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Figure 5. Grain-size distributions of the Yedoma Ice Complex samples as individual representations against profile depth with a view from (a) the side and (b) above. No trend of shifting peak location is obvious in either view.

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3.2.1. End-Member Modeling

[22] The mean coefficient of determination (R2 mean) displays the explained variance of each modeled grain-size class. It was calculated to estimate the minimum number of EMs required to adequately represent the original data. Weltje [1997] and Prins and Weltje [1999] showed that the minimum adequate number of EMs corresponds to the position of the inflection point of the ‘number of end-members - explained cumulative variance’ curve (0.88 for 2 EMs, Figure 6a, gray curve). For the Yedoma IC sediments of Duvanny Yar, the R2 indicates that two EMs (Figure 6a, black curve) are adequate to describe the original grain-size data set. The model with two EMs explains 55% of the total variance (R2 mean 0.55, Figures 6a and 6d). Figure 6c shows that the modeling error is independent of the profile height. The R2 statistics of the single grain-size classes (Figure 6d) reveal that the highest uncertainties are found in the coarse (>100 μm) size classes and at the point of intersection of the two EMs. The uncertainty of the coarse fraction is caused by low absolute content of material within this size class, and thus relatively high modeling errors compared to classes with greater amounts of material. The low R2 at the point of intersection (Figure 6d) is the result of a modeling error induced by the simplification to two EMs. To improve the R2, especially at the intersection point, it is possible to increase the number of EMs (Figure 6a). However, following the law of parsimony we decided to use only 2 EMs. For the studied deposits more EMs are difficult to interpret in a sedimentological context and the risk of over-interpreting our data would rise precipitously.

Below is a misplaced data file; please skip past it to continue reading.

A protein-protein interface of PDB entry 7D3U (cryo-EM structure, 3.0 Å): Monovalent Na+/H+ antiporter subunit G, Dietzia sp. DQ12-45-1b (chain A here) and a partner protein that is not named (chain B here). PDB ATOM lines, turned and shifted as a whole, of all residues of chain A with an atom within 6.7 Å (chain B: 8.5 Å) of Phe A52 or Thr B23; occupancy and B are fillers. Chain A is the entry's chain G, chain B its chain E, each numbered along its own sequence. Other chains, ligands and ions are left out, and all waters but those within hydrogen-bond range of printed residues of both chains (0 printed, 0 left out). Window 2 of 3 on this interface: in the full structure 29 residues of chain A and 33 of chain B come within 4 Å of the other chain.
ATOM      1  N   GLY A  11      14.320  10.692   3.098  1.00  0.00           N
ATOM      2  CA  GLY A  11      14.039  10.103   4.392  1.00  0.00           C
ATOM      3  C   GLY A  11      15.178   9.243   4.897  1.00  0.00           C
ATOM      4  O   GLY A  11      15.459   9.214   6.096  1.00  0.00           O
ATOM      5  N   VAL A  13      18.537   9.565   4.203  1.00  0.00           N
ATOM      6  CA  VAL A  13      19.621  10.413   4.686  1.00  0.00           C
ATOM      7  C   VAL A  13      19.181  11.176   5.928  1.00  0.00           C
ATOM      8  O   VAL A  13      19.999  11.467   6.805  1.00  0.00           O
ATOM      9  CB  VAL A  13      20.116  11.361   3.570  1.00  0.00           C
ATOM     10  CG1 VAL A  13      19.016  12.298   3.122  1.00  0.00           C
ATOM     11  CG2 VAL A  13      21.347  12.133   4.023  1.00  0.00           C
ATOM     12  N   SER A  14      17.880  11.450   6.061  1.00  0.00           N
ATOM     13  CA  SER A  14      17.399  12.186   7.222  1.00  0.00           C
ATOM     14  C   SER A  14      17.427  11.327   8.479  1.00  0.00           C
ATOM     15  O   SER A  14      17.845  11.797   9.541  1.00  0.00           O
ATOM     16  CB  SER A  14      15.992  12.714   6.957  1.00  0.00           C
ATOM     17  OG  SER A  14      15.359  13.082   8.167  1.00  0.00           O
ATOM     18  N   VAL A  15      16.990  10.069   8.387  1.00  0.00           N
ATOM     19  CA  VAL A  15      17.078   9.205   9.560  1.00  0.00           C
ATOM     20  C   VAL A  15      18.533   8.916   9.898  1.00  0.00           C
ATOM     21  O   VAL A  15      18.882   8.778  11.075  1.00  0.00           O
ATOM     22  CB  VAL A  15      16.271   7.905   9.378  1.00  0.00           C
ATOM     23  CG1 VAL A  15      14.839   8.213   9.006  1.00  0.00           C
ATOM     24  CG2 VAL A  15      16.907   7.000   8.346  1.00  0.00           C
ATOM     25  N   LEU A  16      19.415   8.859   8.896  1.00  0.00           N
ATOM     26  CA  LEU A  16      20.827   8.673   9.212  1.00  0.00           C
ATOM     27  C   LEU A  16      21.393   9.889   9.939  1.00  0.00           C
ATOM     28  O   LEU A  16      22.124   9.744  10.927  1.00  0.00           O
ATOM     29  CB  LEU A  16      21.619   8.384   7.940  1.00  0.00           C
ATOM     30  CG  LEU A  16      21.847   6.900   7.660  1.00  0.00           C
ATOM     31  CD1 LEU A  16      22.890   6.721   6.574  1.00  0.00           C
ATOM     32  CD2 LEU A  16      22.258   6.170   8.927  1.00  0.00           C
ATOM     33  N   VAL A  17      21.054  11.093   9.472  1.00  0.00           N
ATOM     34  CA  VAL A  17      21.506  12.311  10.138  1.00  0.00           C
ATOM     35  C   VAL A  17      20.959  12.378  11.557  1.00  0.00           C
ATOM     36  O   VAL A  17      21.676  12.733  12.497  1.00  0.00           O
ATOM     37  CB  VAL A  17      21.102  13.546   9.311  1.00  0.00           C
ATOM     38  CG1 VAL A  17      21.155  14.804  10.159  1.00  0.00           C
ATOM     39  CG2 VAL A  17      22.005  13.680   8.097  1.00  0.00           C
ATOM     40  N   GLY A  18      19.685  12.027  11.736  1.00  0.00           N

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Figure 6. End-member modeling results. (a) Mean coefficient of determination of all size classes for each end-member model. (b) Grain-size distributions of the two end-members with natural end-member from Alaskan (Vault Creek Tunnel near Fairbanks, Alaska, USA [Meyer et al., 2009]; data from L. Schirrmeister (unpublished data, 2008)) and Chinese (Yulin, northern part of the Loess Plateau, China; data from Sun et al. [2002]) loess as well as Chinese floodplain deposits (Bahe formation, Shaanxi Province, northern China; data from Kenkkilä [2005]). (c) Coefficients of determination for each sample of the model with two end-members. (d) Coefficients of determination for each size class of the model with two end-members.